Boris Johnson’s coronavirus diagnosis: what history teaches us about prime ministers and illness

Johnson has tested positive, along with several other key figures. EPA

It is routinely claimed that the present situation is unprecedented. Historians are deservedly secondary to epidemiologists as we try to understand how to manage the coronavirus pandemic, but though unable to provide inoculation, they can at least offer rectification. As overstated as it may at times have been in the UK, the second world war has justifiably become the standard comparator. It was, after all, the last time western nations suspended normal life.

In 1940, during the reign of George VI, Buckingham Palace was bombed, giving an unexampled symbol of the equality of sacrifice made during the conflict. The diagnosis of George VI’s grandson, Prince Charles, with COVID-19, and now the diagnoses of both the prime minister and the secretary of state for health – that is, the very people leading the government’s mobilisation against it – have further demonstrated the unpredictability of the current crisis. Boris Johnson’s last public act before finding out he had been infected was to join in the applause for those health and care workers on whom hitherto he depended only politically.

Ploughing on

For many nations, seeing a leader compromised in this way would trigger a much more immediate crisis than is evident in the UK at the moment. Johnson, however, insists he will continue his work as normal while self-isolating.

It was Johnson’s cherished prototype Winston Churchill who was the first, and so far the only, prime minister to have his own personal physician. A doctor was imposed on Churchill by colleagues who not only realised how much the prime minister was needed, but also how much the prime minister needed one. As it turned out, that physician’s experience contributed to the Churchill legend: of a man who could lead a country to victory despite manifold psychological and physical infirmities.

Churchill’s protégé, Anthony Eden, was altogether less robust – medically and, as was to be proven, reputationally. Eden’s fragile health is one explanation of why he thought invading Egypt in 1956 was a good idea. He ultimately resigned due to his illness. Andrew Bonar Law resigned in 1923 on receiving a terminal diagnosis, and Henry Campbell-Bannerman, prime minister from 1905 to 1908, actually died in 10 Downing Street.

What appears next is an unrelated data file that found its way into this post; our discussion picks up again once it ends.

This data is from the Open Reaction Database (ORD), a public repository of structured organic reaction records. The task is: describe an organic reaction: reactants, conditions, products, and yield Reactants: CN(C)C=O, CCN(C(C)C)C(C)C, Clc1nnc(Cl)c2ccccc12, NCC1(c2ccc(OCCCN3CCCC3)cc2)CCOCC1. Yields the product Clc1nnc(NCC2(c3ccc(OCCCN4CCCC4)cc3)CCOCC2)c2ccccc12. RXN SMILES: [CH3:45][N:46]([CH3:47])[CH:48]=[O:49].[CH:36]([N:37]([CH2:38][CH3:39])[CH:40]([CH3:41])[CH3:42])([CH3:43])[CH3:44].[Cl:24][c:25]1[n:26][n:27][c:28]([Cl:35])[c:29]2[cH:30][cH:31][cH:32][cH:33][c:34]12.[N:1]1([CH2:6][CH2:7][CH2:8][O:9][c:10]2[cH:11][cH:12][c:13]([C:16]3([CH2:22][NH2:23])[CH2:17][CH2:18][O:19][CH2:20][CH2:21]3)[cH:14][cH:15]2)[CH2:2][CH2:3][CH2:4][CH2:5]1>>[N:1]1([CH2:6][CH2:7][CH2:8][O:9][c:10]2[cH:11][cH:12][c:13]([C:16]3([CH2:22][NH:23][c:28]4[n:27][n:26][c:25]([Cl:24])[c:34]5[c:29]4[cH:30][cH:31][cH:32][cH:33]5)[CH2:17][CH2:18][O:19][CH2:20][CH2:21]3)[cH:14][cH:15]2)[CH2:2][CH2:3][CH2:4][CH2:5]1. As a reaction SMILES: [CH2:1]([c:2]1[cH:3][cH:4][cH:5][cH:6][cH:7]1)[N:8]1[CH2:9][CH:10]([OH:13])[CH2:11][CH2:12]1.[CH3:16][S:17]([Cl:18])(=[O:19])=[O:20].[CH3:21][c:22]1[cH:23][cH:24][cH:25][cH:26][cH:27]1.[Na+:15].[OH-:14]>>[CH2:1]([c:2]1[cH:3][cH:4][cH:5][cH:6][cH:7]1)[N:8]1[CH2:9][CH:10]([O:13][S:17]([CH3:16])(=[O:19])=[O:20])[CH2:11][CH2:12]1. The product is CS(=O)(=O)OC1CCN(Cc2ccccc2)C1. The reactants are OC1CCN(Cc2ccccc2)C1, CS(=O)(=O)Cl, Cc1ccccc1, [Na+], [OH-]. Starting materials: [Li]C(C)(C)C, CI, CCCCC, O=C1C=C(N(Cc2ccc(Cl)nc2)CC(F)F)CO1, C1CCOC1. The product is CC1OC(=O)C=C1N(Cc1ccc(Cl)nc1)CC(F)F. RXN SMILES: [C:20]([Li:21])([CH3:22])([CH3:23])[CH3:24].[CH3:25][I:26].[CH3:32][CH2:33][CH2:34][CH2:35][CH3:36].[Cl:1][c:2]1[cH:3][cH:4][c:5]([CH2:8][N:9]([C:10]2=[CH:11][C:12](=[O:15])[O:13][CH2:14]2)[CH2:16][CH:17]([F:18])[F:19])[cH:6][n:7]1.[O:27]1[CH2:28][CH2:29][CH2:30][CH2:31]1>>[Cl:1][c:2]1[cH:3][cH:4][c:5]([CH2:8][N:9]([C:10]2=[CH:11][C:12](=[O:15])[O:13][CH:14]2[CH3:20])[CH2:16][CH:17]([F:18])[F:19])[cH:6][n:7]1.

Anthony Eden leaves Downing Street to tender his resignation to the Queen in 1957. PA

But the health of British prime ministers is more a matter of interest to the public rather than a matter of public interest – as in the case of US presidents. The differences between a presidential and a parliamentary system are highlighted at times of incapacitation.

US presidents see their medical records published and, when travelling, are accompanied by surgeons and supplies of their own blood type. The unseemly squabble between his secretary of state and vice president did little to stabilise the aftermath of the assassination attempt on Ronald Reagan in 1981. That vice president had his own public moment of incapacity a decade later. Infirmity is most damaging when it is also emblematic, as Jimmy Carter demonstrated live on TV, unable, not for the last time, to get past the finishing line.

Politicians are younger and fitter today, which is why there are so many fewer parliamentary by elections. There’s also total media scrutiny – that Churchill’s most serious stroke was kept secret was possible in 1953 in a way that would be inconceivable now. Revealing his diagnoses almost as soon as he knew about it, Johnson not only decided to self-isolate but to self-broadcast.

Second in command

There are, notwithstanding, constitutional implications. Our increasingly codified way of conducting public life in general and government in particular means that there’s a much clearer sense of process in many ways. But in the UK, much still rests on unofficial, essentially extemporised roles. It is entirely up to the prime minister’s discretion whether he or she even wants to appoint a deputy prime minister, and who it should be if they do. Johnson, for example, has chosen not to have a deputy but instead appointed a first secretary of state in the form of Dominic Raab, who also serves as foreign secretary.

Just as it was hard to imagine Harold Wilson actually vesting power in his own first secretary, the unstable George Brown, rather than his chancellor, James Callaghan, so one can now see Johnson’s chancellor, Rishi Sunak, prevail over Raab. Everything devolves to circumstance, and contingency; as Callaghan, the only person to hold the four highest offices of state, entitled his memoirs: time and chance.

One historical echo sounded by Johnson’s supporters has been framing this as his 1940 moment. Another precedent from 1940 is that, rather than merely the prime minister being incapacitated, the existential threat facing the country has the means simultaneously of incapacitating his colleagues. Johnson’s insouciant comments about shaking hands and visiting his mother sound worse than flippant now that a key minister has tested positive and the chief medical adviser is self-isolating with symptoms. Imprudent public remarks are one factor Johnson shares with Churchill; he will hope – as do we all – that they share others.

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